Early protocols for prevention of graft reinfection employed passive immunoprophylaxis with high titre HBIg. Short duration, low dose HBIg was of little benefit. Successful prophylaxis required the use of high dose HBIg administered indefinitely. Typical protocols commenced HBIg during the anhepatic phase of the transplant operation, gave repeated doses during the early postoperative period, and maintained serum anti-HBs titres above a predefined threshold by subsequent titrated intermittent administration. Samuel et al. clearly demonstrated that regular and sustained HBIg prophylaxis could achieve and maintain recipient serum hepatitis B surface antigen (HBsAg) negativity and prevent the development of clinically significant graft re-infection.8 HBIg appeared to provide successful prophylaxis when transplantation was undertaken for patients with low pretransplant serum HBV titres (fulminant HBV, HBV/delta virus co-infection, and HBeAg negative chronic hepatitis). Inferior results were observed for patients who were HBeAg positive at the time of transplantation. Under this circumstance, graft reinfection was usually experienced. Typically, serum HBsAg became and remained positive during the first 6 months after transplantation. High serum titres of HBsAg and HBV DNA were rapidly achieved. Continued HBIg treatment did not restore serum HBV negativity. Actuarial serum HBsAg recurrence curves show that the majority of relapse was observed during the first two post-transplant years. Subsequent relapse was uncommon so long as HBIg administration continued. An interesting observation made during this era of HBIg usage was that the targeted antiviral activity of HBIg could select specific HBV species during failure of prophylaxis. Examination of paired pre- and post-LT specimens from patients who failed HBIg prophylaxis showed that the amino acid sequence of the HBsAg that emerged post-LT sometimes differed from the HBsAg that was present before transplantation.9 HBIg prophylaxis selected HBV species with changes in the principal ‘a’ antigenic determinant of the HBsAg. These ‘a determinant’ mutants should not be seen as the ‘cause’ of HBIg failure. Instead, they are simply the species most likely to emerge during inadequate HBIg prophylaxis. The dominant serum species would revert to ‘wild-type’ (the pre-LT species) following withdrawal of HBIg prophylaxis.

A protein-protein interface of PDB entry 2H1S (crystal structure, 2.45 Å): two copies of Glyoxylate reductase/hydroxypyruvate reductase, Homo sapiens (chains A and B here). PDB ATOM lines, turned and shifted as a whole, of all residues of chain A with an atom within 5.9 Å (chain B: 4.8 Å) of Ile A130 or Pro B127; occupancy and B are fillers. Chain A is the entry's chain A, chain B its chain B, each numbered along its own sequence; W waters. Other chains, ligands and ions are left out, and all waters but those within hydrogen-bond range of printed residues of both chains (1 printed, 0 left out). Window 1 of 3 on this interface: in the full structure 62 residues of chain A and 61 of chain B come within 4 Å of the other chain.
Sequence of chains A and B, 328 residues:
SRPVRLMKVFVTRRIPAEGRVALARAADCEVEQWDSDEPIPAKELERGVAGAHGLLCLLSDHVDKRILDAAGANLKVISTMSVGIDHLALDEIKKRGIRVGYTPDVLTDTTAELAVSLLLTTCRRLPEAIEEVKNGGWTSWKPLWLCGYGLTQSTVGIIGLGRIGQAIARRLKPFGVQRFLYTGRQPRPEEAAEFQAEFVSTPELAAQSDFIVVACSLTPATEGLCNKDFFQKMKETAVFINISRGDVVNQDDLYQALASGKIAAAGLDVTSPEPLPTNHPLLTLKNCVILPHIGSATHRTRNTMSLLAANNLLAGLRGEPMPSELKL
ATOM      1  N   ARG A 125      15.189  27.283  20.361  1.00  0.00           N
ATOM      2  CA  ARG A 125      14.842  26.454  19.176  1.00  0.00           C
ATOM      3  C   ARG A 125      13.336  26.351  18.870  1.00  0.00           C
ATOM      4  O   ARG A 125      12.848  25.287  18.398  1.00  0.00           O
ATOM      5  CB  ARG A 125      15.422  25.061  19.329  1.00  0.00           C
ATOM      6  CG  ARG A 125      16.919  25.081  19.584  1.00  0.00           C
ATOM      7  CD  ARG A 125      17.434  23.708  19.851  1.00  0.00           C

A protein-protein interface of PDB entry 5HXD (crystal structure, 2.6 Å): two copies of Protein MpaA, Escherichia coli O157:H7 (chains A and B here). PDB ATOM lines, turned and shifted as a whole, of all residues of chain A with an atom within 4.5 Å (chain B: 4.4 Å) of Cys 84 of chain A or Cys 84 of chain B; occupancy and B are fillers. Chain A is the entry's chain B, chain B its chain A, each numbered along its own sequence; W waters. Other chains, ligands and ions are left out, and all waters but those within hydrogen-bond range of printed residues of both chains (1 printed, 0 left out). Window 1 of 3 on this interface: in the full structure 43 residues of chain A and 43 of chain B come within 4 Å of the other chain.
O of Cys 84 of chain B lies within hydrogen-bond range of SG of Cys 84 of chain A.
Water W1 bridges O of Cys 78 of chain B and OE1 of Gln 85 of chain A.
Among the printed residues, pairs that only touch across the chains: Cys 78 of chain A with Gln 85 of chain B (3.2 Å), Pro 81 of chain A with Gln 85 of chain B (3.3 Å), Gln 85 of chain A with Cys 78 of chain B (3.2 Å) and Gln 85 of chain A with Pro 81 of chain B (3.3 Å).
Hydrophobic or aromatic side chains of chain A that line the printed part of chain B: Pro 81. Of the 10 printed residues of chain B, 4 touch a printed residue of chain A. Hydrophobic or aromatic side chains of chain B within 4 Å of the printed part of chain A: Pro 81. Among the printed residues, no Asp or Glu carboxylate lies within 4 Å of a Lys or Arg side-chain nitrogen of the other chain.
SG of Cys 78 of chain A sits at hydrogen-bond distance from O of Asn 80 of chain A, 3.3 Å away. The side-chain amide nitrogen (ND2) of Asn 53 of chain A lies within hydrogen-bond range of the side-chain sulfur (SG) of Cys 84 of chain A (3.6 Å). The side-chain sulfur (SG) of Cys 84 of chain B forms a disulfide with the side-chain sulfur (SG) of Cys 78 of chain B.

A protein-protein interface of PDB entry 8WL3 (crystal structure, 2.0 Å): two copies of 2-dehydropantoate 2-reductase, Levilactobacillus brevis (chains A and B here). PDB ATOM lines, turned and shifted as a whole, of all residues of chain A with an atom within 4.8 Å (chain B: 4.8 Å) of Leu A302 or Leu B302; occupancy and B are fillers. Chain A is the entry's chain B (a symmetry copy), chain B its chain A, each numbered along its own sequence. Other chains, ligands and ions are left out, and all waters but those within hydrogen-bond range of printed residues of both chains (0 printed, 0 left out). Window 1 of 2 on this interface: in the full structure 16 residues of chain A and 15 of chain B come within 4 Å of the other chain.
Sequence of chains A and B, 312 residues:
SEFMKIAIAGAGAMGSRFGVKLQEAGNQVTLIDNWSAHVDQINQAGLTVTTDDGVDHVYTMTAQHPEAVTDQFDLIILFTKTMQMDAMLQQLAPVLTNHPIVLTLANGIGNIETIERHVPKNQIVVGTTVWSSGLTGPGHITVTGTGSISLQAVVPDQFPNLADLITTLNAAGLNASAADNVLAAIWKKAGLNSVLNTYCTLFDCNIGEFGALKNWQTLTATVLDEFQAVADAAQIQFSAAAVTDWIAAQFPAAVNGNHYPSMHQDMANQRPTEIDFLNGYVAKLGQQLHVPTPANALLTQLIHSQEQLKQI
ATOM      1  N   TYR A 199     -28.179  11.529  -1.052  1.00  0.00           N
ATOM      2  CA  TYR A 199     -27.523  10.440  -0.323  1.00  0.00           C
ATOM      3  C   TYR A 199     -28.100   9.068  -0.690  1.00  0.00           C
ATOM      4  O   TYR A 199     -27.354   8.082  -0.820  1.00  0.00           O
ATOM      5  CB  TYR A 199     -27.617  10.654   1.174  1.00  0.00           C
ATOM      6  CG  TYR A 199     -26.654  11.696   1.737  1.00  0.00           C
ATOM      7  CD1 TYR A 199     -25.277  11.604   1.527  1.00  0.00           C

It seems unlikely that many, if any, transplant units continue to use HBIg alone for newly transplanted patients. However, many patients who were transplanted before the availability of nucleoside analogues continue to receive HBIg as single agent prophylaxis with low rates of serum HBsAg relapse during long-term follow up. As an alternative to sustained HBIg prophylaxis, many of those patients were converted to lamivudine monotherapy. A small randomized clinical trial showed that this was a viable alternative to ongoing HBIg.10 A small cohort of patients in Birmingham who were receiving HBIg as post-LT prophylaxis has been converted to lamivudine monotherapy without observing HBsAg relapse during follow up.